If you’ve read any of the Bristol Bound columns I’ve written over the past few weeks, you’ve learned that I’m a Floridian who moved to Maine with my wife after 30-plus years in Florida, New York City, and Los Angeles. You may also think that I don’t like living in Maine or that Maine doesn’t have what I’m looking for. And I can understand why you might get that impression.
My reasons for writing this column are to give my unique perspective on what it’s like living in Bristol, Maine, for somebody who’s lived in big cities and major population centers his entire life. There are a lot of sacrifices I have had to make to live here. When we lived in Studio City, we went to a large farmer’s market each Sunday that was across the street from a Trader Joe’s. We were a two-minute walk to a Ralph’s grocery store and any other store or service you could think of was within a 10- to 15-minute drive. The same was true living in New York City and in Florida.
But there are many things about living here and in Maine you don’t get living in big cities, and one of them is the greatness of minor league baseball.
I was born in Dunedin, Fla., the spring home of the Toronto Blue Jays. The Philadelphia Phillies spring home in Clearwater was a short drive down U.S. 19 and the New York Yankees make their Sunshine State home in Tampa. Growing up, we went to many Spring Training games and Single-A Florida State League games, saw future stars, enjoyed cheap ballpark food and learned about baseball.
Last summer, we took our son on a special Friday night to his first Portland Sea Dogs game. And though he had already been to his first New York Mets game in June, he was no less excited to cheer on his home team in Portland. To watch him standing up on the bleacher leading the crowd numerous times in “Let’s Go Sea Dogs” chants is something I’ll never forget – the pictures and videos are priceless.
Hadlock Field has its charms. There’s a mini Green Monster, enthusiastic fans and Slugger, the Sea Dogs mascot that Evan made sure to visit before the game ended that night. We were also treated to a post-game fireworks display that Evan thoroughly enjoyed.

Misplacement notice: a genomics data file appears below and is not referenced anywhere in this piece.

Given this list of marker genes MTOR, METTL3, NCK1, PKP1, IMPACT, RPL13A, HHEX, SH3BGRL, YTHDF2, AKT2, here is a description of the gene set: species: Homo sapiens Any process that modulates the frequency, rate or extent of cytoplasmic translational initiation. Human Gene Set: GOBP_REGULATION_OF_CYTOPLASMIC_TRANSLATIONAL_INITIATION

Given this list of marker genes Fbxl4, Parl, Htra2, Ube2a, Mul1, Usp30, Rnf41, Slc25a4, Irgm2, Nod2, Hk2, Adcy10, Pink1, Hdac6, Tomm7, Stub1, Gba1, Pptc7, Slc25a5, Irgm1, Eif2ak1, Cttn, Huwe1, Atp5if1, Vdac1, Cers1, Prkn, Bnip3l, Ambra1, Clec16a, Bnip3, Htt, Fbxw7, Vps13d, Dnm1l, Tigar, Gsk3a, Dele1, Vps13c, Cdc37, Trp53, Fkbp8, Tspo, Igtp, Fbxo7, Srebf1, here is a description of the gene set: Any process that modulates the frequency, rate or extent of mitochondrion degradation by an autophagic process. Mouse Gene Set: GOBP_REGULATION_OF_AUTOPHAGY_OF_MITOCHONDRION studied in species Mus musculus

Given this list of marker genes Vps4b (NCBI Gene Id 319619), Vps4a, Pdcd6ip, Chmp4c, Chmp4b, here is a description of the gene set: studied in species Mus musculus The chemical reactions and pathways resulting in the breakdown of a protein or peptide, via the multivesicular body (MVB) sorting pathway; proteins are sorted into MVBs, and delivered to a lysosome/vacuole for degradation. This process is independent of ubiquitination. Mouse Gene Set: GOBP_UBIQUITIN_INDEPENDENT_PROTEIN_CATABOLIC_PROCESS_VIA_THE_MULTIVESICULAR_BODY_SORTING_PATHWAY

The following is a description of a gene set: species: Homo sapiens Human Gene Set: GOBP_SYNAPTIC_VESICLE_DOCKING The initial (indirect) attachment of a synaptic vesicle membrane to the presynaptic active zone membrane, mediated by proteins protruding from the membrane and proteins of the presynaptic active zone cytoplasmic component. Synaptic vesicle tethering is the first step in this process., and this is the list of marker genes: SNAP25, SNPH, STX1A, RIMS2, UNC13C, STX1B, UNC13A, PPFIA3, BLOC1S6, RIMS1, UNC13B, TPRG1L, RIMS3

We parked on the street – for free – enjoyed burgers, fries and drinks that didn’t require taking out a second mortgage and were close to the action in our seats right behind home plate. All told, the experience for the three of us probably cost about $50. The same experience at Citi Field to watch the Mets is probably 10 times that cost.
We’re taking our family to a Mets game this weekend in New York, and while we’re sure to have a great time rooting for our favorite team, we also can’t wait for our first Sea Dogs game in a few weeks. If you’re looking for a fun, family-friendly time that doesn’t cost, to quote my late grandfather, an arm and a leg, there aren’t many better options than a Sea Dogs game in Portland.
· It was great to see one of my all-time favorite athletes, Tiger Woods, back at Augusta National and the Masters after nearly losing his life – or at least a leg – in a car crash in February 2021. He didn’t win, and he was probably the only one who thought he could, but with a fused back and a bionic right leg, he made his way around the course better than anyone could’ve expected. Golf is better when Tiger is involved, and that’s true even at age 46.
· The Academy of Motion Picture Arts & Sciences suspended Will Smith for 10 years because of his heinous slap of Chris Rock and his subsequent outburst. That means Big Willie Style can still be dominated and can still win an Oscar, but he cannot attend any Academy events, including the Oscars presentation. But is that really a punishment? Does anyone actually want to attend these four-hour self-adulation fests? A real punishment would be Smith having to host the next 10 telecasts.
· Lastly, here’s a special shoutout to staff, teachers and students about to embark on a much-deserved Spring Break. It’s been another long year dealing with COVID-19 and related protocols and procedures. But there’s light at the end of the tunnel – summer vacation will be here soon!
As always, if you have any news ideas or tips or suggestions, please email me at email@example.com.